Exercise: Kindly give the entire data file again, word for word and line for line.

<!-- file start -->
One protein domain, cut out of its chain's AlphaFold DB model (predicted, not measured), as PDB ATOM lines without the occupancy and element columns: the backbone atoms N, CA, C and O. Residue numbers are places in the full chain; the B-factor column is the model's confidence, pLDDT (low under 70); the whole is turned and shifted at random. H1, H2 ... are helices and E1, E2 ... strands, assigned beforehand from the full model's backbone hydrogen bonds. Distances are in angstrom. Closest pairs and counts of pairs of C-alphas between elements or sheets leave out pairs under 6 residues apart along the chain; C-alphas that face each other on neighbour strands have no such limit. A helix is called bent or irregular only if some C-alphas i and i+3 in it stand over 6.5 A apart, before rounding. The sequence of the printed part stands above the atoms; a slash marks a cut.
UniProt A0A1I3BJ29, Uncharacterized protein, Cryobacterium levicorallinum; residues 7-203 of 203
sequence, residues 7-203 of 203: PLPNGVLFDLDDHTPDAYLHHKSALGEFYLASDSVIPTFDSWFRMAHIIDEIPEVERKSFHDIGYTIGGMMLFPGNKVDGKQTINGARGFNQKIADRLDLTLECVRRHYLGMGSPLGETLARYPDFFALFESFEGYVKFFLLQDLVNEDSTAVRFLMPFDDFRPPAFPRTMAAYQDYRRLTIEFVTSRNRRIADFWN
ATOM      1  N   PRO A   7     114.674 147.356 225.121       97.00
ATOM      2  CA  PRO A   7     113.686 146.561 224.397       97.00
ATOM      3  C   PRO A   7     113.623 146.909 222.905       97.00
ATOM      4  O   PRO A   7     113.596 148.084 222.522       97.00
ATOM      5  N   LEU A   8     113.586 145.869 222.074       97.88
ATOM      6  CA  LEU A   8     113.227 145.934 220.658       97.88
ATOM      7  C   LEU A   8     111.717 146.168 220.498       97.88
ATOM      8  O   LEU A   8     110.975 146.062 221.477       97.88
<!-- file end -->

One protein domain, cut out of its chain's AlphaFold DB model (predicted, not measured), as PDB ATOM lines without the occupancy and element columns: the backbone atoms N, CA, C and O. Residue numbers are places in the full chain; the B-factor column is the model's confidence, pLDDT (low under 70); the whole is turned and shifted at random. H1, H2 ... are helices and E1, E2 ... strands, assigned beforehand from the full model's backbone hydrogen bonds. Distances are in angstrom. Closest pairs and counts of pairs of C-alphas between elements or sheets leave out pairs under 6 residues apart along the chain; C-alphas that face each other on neighbour strands have no such limit. A helix is called bent or irregular only if some C-alphas i and i+3 in it stand over 6.5 A apart, before rounding. The sequence of the printed part stands above the atoms; a slash marks a cut.
UniProt A0A1I3BJ29, Uncharacterized protein, Cryobacterium levicorallinum; residues 7-203 of 203
sequence, residues 7-203 of 203: PLPNGVLFDLDDHTPDAYLHHKSALGEFYLASDSVIPTFDSWFRMAHIIDEIPEVERKSFHDIGYTIGGMMLFPGNKVDGKQTINGARGFNQKIADRLDLTLECVRRHYLGMGSPLGETLARYPDFFALFESFEGYVKFFLLQDLVNEDSTAVRFLMPFDDFRPPAFPRTMAAYQDYRRLTIEFVTSRNRRIADFWN
ATOM      1  N   PRO A   7     114.674 147.356 225.121       97.00
ATOM      2  CA  PRO A   7     113.686 146.561 224.397       97.00
ATOM      3  C   PRO A   7     113.623 146.909 222.905       97.00
ATOM      4  O   PRO A   7     113.596 148.084 222.522       97.00
ATOM      5  N   LEU A   8     113.586 145.869 222.074       97.88
ATOM      6  CA  LEU A   8     113.227 145.934 220.658       97.88
ATOM      7  C   LEU A   8     111.717 146.168 220.498       97.88
ATOM      8  O   LEU A   8     110.975 146.062 221.477       97.88